Latty lab 2017

Latty lab 2017

Dr Tanya Latty

PhD, insect ecology (University of Calgary).

I have a life-long interest in all things insect related. I have worked on a variety of insects including dragonflies, bark beetles, ants, honey bees and solitary bees. I particularly enjoy interdisciplinary collaborations with non-biological disciplines such as computer science, engineering, and mathematics. This has resulted in a number of exciting projects. For example, I am currently working on developing insect and slime mould inspired algorithms for supply chain management and for designing resilient infrastructure networks. I am also passionate about insect conservation, and am currently working on projects centred around Australian native bees in urban and agricultural environments. I love field work and have worked in some truly beautiful places!

 Please note this page is currently under construction.

Lab managers:

Eliza Middleton

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Dr Eliza Middleton

Does all the things. Keeps the lab from burning down.


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Becky Reid

Does all the things. Keeps the lab from burning down.

PhD and Msc Students:

Amelie Vanderstock

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Cross-pollinating insect and community resilience in urban environments

"Cross-pollinating insect and community resilience in urban environments" is a project exploring how native bees connect urban agricultural and native bushland environments with members of the public. My project involves citizen science and invites members of the public to join in workshops and participatory research. Currently, I am studying connectivity and resilience of urban plant-pollinator systems in Sydney's community gardens and bushland using a network approach.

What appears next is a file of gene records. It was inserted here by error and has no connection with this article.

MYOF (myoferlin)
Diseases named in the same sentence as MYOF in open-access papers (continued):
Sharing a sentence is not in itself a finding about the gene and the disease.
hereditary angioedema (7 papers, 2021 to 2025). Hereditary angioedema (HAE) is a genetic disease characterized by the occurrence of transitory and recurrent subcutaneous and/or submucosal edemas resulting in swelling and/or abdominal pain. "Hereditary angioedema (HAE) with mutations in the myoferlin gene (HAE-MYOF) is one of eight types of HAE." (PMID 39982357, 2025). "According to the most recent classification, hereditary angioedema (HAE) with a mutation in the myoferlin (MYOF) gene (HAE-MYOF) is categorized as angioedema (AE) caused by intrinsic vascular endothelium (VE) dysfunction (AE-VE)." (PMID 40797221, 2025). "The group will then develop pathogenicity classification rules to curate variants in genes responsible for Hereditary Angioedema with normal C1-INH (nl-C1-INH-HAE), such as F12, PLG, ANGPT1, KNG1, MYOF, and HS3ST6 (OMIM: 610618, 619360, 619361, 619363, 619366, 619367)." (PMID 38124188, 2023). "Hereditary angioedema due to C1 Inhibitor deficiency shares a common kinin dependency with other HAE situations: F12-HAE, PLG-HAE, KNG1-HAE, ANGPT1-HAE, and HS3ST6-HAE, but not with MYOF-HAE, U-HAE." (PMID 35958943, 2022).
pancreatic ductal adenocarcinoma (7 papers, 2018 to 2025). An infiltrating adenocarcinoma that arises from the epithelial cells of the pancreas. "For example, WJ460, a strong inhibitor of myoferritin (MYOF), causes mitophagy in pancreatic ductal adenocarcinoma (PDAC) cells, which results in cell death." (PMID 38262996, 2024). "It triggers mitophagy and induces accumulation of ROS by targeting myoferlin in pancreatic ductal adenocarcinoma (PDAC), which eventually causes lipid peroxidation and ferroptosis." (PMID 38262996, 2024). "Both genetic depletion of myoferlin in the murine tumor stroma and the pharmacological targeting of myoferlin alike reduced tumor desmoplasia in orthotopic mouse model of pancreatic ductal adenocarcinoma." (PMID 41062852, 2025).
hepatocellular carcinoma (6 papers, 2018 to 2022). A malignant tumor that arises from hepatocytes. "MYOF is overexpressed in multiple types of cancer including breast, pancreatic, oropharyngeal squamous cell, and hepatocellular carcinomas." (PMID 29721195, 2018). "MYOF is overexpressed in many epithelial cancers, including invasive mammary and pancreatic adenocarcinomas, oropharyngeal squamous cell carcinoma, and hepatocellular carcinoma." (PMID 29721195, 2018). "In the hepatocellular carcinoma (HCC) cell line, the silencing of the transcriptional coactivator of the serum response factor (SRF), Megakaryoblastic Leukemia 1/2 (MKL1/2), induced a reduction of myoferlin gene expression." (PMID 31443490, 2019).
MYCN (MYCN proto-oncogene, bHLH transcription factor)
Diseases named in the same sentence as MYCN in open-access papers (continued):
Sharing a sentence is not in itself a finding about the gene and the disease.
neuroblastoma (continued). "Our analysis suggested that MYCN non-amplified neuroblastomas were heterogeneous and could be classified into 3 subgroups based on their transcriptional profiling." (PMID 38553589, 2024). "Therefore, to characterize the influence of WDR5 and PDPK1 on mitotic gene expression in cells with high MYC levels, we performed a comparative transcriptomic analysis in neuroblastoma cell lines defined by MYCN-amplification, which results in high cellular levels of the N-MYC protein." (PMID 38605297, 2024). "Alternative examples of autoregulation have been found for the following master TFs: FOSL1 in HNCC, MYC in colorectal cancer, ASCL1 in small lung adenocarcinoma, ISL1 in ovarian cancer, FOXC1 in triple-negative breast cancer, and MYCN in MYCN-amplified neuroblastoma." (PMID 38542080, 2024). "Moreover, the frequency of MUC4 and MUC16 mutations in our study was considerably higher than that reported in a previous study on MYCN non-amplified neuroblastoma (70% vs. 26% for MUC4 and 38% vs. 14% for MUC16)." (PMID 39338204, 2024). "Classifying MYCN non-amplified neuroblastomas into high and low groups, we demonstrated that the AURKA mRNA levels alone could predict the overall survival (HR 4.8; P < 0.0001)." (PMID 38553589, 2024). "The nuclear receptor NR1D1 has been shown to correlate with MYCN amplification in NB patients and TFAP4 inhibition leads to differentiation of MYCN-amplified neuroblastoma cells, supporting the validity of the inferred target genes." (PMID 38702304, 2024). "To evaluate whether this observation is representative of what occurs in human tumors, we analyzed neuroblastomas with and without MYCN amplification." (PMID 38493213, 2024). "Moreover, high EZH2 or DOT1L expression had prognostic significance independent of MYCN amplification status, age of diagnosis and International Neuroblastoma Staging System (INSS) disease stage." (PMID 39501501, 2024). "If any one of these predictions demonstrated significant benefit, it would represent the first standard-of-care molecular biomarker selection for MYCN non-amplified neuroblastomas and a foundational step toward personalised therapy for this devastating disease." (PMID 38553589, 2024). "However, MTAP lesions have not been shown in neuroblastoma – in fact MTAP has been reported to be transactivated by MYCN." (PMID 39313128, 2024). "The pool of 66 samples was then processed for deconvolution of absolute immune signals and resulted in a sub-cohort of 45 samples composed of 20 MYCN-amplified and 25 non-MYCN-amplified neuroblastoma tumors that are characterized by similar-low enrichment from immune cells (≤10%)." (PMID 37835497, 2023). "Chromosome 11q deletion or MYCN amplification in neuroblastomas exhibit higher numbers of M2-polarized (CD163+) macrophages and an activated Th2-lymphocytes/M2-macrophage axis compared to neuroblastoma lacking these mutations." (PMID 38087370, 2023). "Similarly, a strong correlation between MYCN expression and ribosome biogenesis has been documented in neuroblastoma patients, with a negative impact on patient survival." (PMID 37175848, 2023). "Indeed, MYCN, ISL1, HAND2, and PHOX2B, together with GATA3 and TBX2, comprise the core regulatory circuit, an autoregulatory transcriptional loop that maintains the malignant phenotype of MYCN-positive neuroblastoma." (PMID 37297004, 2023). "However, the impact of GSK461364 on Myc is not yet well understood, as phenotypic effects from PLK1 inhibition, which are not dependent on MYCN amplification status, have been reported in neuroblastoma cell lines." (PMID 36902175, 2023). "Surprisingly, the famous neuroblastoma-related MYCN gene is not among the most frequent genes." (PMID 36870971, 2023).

Francisco Garcia Bulle

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Native bees as alternative crop pollinators: reproductive behaviour of Tetragonula carbonaria

My research focuses on filling some of the gaps in the reproductive behaviour of the Australian stingless bee species Tetragonula carbonaria. I will divide my thesis into three different parts: (i) I will study the male’s mating and aggregating behavior to develop a protocol for estimating the density and the distribution of stingless bee populations in the wild, (ii) I will improve techniques for propagating hives, and (iii) I will evaluate inter-colony aggression in the context of orchard hive aggregations.



Yolanda Hanusch

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Pollination in Tasmanian fruit crops and market gardens

This project aims to develop an understanding of which insect pollinators play key roles in agricultural pollination networks in apple, blueberry and market gardens.

Lucinda ‘Indi’ Dunn

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Networking a way to sustainable integrated pest management for rice in Northwest Cambodia.